New chemical screening method could reveal molecular glue degraders
A phenotypic chemical screen has been developed that could be used to discover molecular glue degraders which induce the degradation of target proteins.
Researchers report that they have developed a scalable strategy for the discovery of novel “molecular glue degraders” via a phenotypic chemical screening. Molecular glue degraders are a class of seemingly rare small molecules that have been shown to induce the degradation of target proteins that could not be blocked via methods used in traditional pharmacology.
The study was conducted at the Research Center for Molecular Medicine of the Austrian Academy of Sciences (CeMM).
The team engineered cellular systems widely impaired during E3 ubiquitin ligase (E3) protein family activity. Differential viability between these models and E3-proficient cells was used to identify compounds that depend on active E3s and therefore potential molecular glue degraders. The researchers integrated functional genomics with proteomics and drug-interaction strategies to characterise the most promising compounds.
They validated the approach by discovering a new RBM39 molecular glue degrader, structurally similar to others previously described. They also found a set of novel molecular glues that induce the degradation of the protein cyclin K, known to be essential in many different cancer types. According to the researchers, these novel cyclin K degraders function via an unprecedented molecular mechanism of action that involves the E3 CUL4B:DDB1 and that has never been therapeutically explored before.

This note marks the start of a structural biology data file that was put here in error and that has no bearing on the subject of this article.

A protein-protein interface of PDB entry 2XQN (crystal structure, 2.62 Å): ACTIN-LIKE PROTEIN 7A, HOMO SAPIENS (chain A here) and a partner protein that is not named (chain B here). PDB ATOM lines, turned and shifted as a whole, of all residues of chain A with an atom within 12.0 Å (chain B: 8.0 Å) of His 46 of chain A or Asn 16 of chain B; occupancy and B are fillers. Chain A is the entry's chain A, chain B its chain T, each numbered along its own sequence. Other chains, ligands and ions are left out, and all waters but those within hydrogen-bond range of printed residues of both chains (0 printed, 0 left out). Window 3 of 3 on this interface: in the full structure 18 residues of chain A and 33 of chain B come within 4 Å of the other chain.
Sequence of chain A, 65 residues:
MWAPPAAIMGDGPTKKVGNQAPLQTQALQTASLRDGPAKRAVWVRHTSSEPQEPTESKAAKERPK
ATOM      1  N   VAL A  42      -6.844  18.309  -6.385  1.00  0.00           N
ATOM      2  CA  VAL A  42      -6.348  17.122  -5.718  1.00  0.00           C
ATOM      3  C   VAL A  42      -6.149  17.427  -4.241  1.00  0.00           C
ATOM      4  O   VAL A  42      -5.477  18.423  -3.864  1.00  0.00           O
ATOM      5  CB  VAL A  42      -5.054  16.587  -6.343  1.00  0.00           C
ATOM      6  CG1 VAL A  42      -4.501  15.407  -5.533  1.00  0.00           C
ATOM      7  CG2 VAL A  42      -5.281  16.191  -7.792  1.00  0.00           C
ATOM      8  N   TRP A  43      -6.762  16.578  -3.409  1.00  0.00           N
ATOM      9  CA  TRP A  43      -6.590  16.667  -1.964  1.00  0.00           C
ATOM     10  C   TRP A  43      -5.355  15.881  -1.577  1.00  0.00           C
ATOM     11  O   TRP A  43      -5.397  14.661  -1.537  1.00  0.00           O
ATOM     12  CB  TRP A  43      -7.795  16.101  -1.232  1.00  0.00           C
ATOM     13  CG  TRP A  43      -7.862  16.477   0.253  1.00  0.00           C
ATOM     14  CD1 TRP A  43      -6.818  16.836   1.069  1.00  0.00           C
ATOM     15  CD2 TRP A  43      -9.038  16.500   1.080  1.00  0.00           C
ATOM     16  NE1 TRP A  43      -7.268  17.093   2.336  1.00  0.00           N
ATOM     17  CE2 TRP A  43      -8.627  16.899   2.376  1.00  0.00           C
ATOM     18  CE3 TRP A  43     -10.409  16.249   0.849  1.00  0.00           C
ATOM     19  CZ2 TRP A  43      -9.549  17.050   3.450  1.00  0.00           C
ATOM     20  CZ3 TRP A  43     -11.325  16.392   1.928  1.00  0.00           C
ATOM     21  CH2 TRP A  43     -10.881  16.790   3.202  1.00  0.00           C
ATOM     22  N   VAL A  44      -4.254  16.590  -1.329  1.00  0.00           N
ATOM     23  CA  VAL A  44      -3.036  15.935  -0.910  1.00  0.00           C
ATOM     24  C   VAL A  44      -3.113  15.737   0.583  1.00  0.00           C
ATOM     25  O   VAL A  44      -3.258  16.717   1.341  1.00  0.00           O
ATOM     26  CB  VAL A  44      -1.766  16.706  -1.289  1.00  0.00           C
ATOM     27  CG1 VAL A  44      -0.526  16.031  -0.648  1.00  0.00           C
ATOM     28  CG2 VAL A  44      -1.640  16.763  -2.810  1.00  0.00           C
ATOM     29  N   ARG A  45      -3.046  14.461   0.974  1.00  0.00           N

“I truly believe that we are only scratching the surface of possibilities. This study is chapter one of many chapters to follow. We will see a revolution in the way researchers perceive and execute therapeutic strategies for previously incurable diseases by crafting glue degrader strategies that will enable them to eliminate therapeutic targets that could not be explored with traditional pharmacologic approaches,” said last author of the study Georg Winter, of CeMM.
The results were published in Nature Chemical Biology.